The Maritime History of the Great Lakes
Daily News (Kingston, ON), April 22, 1852

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p.2 Navigation - A number of vessels, steam and sail, have entered or left this harbor during the last two days. The steamer Cataract, (American,) arrived on Tuesday evening, from Ogdensburgh; the Maple Leaf yesterday morning from Toronto, and the Mayflower from Ogdensburgh and Prescott. The New Era, Mayflower, and Reindeer (freight), have gone up the lake. Nearly all the schooners which wintered here and at Garden Island have also gone westward for freights, and have had the advantage of a steady north-easter.

Toronto - The steamer City of Toronto, which arrived at Gorrie's Wharf, on Friday the 16th inst., at about 5 o'clock, p.m., was much injured about 2 o'clock, a.m. on the following morning, by the floating ice in the bay, some of which drifted between her and the wharf, and forced her from her moorings; in consequence of which she received some damage. Her starboard gunwales were staved in; part of her starboard tiller was carried away, and her paddle wheels were injured. The ice floating out on Saturday so blocked up the mouth of the bay, that a number of schooners outside were unable to get in. It seems that the floating ice also injured the wharf at the Water Works, and displaced several of the beams. [Colonist of Monday]

The Welland Canal is now open, and about twenty vessels passed through it, upwards, on the 13th instant.

Potatoes are being received at Ogdensburgh by railroad for shipment west. The schooner William is taking in a large lot.

Opening of Navigation - "When may we expect a Steamer in Picton," is a question that we have heard anxiously asked by scores during the past week. We visited the bay today, (Monday) for the purpose of answering the very natural queries of our friends and took some pains to find out the state of the ice in other parts of the bay. We learn that the Long Reach is clear of ice, the same may be said of a considerable portion of the bay below and above Davenport's Ferry on the North side of Grassy Point. But down this way further, say from Thompson's Point, or a little this side, the bay is firmly sealed up, with the exception of here and there an air-hole, and a relaxation of the ice's hold on the shores. At Picton the harbor is clear from the bridge to the point a little below the steam-boat wharf. - Thence from the Steam Mill there appears another open space running towards the McDougall estate. There is a large space, we believe, open at the Stone Mills. But further down on Fifthtown point, we were informed by a gentleman on Thursday last, that footmen up to that time, were crossing. At Kingston the ice is gradually wearing itself out, but is yet strong enough to successfully resist the attempts of steamers to force their way through it into clear water. The wind is now blowing hard from the North East, and we presume it is doing a good business in the way of breaking up the ice. By some means or other a report has reached here, that if the ice will permit a steamer will come up from Kingston on Monday, the 26th inst. The ice once out we presume the whole fleet of boats will be on the bay without delay, as there has been any amount of time to make the necessary preparations. But it is very uncertain whether we will have a boat before the latter part of next week. [Picton Sun, Tuesday]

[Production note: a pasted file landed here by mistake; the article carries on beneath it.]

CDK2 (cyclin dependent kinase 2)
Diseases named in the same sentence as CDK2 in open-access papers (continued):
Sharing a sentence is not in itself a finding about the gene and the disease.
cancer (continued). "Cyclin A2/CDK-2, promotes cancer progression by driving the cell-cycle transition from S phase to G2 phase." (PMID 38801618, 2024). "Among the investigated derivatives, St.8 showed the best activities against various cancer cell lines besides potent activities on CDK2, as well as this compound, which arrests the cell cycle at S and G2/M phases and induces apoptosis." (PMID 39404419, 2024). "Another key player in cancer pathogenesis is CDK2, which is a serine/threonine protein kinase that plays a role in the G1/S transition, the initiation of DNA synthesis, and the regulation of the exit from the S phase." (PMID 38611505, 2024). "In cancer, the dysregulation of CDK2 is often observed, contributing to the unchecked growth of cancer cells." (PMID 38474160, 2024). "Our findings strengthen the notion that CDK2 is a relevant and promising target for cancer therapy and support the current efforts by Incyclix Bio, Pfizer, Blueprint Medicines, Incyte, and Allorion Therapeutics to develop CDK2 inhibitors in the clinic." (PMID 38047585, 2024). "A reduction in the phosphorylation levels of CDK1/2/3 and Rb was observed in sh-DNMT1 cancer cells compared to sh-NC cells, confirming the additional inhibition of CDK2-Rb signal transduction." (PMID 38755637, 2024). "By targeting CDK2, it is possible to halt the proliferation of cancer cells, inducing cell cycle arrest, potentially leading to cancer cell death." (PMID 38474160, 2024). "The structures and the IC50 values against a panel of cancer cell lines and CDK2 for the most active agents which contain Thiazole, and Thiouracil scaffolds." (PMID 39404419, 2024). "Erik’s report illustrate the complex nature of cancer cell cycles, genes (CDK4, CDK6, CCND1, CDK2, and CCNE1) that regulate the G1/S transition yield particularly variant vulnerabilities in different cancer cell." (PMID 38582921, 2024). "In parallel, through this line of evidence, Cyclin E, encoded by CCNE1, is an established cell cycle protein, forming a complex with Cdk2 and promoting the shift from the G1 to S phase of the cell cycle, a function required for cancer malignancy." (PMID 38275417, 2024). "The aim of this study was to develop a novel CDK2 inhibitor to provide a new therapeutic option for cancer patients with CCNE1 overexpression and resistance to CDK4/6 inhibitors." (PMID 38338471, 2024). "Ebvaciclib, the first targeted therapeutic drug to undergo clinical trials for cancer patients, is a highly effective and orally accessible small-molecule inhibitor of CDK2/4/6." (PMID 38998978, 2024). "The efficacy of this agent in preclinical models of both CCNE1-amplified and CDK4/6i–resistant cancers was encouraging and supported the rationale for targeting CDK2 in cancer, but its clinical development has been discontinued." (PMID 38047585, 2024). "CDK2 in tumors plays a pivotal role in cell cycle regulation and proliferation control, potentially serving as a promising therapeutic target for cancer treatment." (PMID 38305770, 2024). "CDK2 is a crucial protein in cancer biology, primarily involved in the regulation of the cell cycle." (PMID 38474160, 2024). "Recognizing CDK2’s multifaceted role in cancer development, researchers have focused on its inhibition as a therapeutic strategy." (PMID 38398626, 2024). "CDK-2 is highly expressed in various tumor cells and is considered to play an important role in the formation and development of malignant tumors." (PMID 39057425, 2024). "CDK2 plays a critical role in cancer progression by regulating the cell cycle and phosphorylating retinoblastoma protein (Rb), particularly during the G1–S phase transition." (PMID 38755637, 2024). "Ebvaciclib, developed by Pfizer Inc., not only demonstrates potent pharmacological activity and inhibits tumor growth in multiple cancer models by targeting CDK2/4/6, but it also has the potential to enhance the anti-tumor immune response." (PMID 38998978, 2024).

The Earl Cathcart - This fine propeller, built and formerly owned in Canada, has lately been condemned by the United States Court for the Detroit District, for a violation of the Revenue laws, and will hereafter become an American bottom, by operation of law. She is now lying at the wharves in Detroit and is fitting up for the season to run between that port and the lower lakes.

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April 22, 1852
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Rick Neilson
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Public domain: Copyright has expired according to the applicable Canadian or American laws. No restrictions on use.
Maritime History of the Great Lakes
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Daily News (Kingston, ON), April 22, 1852